Women who use drugs face sexism and intersectional stigma that influence their drug use experiences and treatment needs. There is a need to build the capacity of addiction medicine specialists who can deliver gender-responsive services and advance research and policy in women-focused addiction care. We describe the development of a Women’s Health track within an addiction medicine fellowship program and reflect on successes, challenges, and future directions.
The Women’s Health track was developed in collaboration between program leaders in Addiction Medicine and Obstetrics/Gynecology. Implementing the track led to the development of women-focused rotations and continuity clinics, as well as enrichment of women’s health didactic education for all fellows. The fellowship track spurred interdepartmental mentorship and collaboration on research and advocacy projects.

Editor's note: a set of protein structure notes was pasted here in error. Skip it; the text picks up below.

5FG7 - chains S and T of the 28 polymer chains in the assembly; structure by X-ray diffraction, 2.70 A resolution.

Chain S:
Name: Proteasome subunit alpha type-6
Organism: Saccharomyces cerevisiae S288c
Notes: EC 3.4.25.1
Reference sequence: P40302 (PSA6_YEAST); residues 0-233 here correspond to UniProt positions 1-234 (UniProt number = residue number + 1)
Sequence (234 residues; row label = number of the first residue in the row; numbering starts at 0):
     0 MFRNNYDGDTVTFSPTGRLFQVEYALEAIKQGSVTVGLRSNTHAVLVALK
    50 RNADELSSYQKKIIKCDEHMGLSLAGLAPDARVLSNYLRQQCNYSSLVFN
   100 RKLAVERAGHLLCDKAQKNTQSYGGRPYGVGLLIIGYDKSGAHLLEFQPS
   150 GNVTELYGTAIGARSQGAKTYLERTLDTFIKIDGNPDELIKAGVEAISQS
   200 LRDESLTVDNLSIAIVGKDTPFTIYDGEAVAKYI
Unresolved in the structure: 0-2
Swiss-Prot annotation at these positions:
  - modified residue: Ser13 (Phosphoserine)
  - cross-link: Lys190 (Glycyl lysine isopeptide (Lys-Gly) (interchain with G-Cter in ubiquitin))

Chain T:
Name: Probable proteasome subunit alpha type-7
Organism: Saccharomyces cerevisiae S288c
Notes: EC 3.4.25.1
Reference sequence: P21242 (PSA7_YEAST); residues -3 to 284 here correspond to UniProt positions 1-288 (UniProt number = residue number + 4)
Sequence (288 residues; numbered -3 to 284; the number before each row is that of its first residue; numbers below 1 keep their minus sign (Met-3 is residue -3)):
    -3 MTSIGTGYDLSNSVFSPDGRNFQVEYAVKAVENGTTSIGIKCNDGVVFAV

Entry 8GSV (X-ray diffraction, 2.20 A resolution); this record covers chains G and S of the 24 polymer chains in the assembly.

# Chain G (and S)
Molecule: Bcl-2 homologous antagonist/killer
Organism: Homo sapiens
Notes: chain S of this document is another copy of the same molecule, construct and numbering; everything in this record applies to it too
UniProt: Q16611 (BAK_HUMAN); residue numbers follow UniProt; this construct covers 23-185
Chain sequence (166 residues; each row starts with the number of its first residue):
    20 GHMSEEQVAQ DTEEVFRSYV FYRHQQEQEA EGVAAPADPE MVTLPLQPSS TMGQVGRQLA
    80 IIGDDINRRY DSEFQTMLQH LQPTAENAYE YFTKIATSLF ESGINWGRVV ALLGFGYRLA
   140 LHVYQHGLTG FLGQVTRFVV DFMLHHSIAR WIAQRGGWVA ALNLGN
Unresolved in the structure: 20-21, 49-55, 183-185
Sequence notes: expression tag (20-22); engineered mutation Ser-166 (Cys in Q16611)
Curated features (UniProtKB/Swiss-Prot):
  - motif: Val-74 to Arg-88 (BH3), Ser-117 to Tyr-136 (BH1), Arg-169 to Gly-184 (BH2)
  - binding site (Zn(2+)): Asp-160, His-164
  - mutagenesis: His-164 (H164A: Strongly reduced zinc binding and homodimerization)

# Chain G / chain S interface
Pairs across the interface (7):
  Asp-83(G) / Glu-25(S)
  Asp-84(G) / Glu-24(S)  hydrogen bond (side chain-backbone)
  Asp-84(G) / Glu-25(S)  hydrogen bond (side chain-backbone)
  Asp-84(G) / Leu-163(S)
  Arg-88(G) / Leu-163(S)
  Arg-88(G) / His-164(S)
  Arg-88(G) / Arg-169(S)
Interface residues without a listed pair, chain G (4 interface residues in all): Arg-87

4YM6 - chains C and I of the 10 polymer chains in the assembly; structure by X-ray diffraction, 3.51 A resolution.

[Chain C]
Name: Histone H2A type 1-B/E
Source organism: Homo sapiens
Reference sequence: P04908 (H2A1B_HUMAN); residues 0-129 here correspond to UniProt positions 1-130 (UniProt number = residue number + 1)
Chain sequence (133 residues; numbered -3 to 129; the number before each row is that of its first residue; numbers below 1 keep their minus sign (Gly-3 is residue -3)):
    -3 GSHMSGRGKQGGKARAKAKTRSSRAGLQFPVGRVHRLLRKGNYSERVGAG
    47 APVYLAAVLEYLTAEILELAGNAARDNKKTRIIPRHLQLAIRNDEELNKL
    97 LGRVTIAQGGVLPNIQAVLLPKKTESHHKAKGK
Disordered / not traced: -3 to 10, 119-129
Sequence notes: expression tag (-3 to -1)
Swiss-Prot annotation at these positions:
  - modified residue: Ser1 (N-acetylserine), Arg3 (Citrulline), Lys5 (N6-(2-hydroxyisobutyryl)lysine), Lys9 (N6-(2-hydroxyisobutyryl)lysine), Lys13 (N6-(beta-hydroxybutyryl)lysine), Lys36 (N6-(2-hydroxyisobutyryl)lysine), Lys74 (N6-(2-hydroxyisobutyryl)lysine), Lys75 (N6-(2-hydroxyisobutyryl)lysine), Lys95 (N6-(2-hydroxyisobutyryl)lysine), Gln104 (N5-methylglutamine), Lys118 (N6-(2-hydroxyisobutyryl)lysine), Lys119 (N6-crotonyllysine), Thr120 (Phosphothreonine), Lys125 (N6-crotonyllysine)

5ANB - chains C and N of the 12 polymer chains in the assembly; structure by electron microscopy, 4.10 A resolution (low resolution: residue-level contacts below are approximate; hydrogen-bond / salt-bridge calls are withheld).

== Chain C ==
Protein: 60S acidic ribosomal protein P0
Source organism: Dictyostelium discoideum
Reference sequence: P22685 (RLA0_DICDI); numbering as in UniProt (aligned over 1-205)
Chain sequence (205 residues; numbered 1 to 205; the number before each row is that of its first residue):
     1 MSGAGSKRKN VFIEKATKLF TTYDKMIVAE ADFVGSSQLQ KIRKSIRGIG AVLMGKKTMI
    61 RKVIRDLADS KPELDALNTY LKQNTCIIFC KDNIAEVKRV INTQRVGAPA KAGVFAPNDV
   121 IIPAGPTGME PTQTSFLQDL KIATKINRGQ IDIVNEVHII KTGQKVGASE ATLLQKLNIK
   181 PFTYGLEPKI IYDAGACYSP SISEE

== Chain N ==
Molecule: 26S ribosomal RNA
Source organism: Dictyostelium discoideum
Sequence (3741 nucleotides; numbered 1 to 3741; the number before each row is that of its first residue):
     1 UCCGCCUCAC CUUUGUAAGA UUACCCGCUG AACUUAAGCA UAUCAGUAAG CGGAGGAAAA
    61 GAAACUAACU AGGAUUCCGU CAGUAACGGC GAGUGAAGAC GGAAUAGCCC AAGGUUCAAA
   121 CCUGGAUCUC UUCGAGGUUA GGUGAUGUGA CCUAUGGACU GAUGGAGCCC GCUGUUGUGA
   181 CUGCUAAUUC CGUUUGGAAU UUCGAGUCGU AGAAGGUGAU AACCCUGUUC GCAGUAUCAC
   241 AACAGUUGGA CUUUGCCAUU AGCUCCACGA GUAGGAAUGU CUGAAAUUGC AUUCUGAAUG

Addiction medicine fellowships can replicate this curriculum model to advance women-focused education, research, and policy. Future curricula should focus on structural sexism in drug use and addiction treatment throughout a woman’s life course.

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